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Dec 26, 2014 12:45 PM GMT
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By ESPN Staff

Officials should be enlightened - Wenger

Arsene Wenger has called for referees to embrace video technology as not utilising it is like 'playing night games with torches'.

The treatment of referees is under the spotlight again after another weekend of criticism aimed at officials in Premiership matches.

Watford manager Adrian Boothroyd criticised referee Chris Hoy after the defeat at Portsmouth, while Tottenham manager Martin Jol and Blackburn's Mark Hughes both castigated Phil Dowd following the 1-1 draw at Ewood Park.

Hughes maintained video technology should be introduced 'sooner rather than later' after his side looked to have been denied a penalty.

Wenger maintains the instant access to television replays now available to managers around the technical area could easily be adapted for use by the match officials during the game.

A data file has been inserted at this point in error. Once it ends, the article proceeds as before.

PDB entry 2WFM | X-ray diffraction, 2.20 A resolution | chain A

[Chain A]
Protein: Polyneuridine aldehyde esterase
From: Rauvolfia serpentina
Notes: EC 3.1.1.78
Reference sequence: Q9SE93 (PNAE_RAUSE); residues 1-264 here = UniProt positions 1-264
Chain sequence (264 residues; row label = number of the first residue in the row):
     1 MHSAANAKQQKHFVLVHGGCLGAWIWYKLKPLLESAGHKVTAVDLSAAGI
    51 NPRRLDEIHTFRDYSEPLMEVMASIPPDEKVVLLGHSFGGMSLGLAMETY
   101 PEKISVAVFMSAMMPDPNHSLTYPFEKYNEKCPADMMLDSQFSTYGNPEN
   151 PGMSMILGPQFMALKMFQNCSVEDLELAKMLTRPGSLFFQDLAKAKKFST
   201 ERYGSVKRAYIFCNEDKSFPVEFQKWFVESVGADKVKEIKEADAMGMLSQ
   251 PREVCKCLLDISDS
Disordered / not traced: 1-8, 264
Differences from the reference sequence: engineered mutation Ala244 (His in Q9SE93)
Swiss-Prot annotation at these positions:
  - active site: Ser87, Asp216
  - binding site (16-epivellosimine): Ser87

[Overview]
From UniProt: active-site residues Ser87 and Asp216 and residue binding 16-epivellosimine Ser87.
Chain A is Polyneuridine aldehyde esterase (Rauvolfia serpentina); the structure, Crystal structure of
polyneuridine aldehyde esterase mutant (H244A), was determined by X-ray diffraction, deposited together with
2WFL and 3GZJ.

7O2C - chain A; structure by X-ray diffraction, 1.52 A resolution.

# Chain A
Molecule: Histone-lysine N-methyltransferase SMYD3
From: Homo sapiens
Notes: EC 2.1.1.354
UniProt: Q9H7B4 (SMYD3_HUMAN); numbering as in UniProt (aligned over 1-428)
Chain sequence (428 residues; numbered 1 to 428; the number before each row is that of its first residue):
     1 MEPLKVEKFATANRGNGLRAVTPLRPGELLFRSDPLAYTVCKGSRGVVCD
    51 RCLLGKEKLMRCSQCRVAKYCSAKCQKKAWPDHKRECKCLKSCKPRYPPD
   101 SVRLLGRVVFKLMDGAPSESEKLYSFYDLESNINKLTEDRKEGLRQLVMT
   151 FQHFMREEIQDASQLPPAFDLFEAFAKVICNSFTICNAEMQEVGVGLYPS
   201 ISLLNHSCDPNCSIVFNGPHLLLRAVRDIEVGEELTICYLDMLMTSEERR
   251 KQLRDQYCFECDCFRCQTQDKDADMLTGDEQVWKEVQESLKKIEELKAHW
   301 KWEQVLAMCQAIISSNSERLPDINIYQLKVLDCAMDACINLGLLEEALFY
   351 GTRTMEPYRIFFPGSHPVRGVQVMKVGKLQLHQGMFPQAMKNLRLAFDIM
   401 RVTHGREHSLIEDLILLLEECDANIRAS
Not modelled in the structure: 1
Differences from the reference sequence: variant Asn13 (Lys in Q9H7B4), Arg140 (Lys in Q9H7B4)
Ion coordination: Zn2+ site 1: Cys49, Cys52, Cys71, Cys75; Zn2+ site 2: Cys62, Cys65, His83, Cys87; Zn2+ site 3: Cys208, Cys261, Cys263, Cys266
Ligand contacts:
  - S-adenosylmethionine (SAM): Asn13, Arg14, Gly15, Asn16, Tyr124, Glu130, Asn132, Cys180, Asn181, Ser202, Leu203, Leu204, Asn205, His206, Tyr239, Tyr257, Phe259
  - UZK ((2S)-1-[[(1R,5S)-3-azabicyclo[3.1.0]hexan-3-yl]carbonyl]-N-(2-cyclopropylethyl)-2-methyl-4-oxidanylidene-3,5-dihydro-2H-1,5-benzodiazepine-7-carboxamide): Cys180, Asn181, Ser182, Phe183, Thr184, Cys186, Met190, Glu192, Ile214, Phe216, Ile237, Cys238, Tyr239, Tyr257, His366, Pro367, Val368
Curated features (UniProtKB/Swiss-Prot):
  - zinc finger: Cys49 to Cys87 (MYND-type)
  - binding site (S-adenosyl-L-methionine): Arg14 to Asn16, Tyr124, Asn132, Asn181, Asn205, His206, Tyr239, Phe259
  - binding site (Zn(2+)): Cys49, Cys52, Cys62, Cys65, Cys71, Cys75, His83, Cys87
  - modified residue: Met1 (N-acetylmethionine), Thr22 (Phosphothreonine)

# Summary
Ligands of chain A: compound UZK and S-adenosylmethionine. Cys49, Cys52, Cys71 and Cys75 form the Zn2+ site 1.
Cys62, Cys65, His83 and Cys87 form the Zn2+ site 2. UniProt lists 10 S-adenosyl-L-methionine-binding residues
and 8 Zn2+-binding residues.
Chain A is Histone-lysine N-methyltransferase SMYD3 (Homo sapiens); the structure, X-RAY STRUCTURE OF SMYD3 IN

'You want them to take the right decisions,' said the Arsenal manager.

'The media are so close to the bench now, when the referee makes a decision, the bench checks the television - is the decision right or not?

'That has increased the frustration on the bench, because before you knew you could not have access to the television during the game and had to check it after the game.

'At least the game was a bit smoother for the referee.'

Wenger added: 'It is a case I have defended for a long time - but some people refuse progress.

'It is like saying you do not want to play with electricity, you want to stick to playing night games with torches.'

The Arsenal manager feels given the speed at which information can now be relayed, it is a nonsense referees do not use what is instantaneously available to journalists and the viewing public.

Wenger said: 'Every decision of the referee is on television and is analysed - but the only one in the whole game who has no access to the video and the right picture is the referee.

'But what is even more surprising that the referee does not want to use it.

'It is amazing I must say. That the biggest surprise to me.'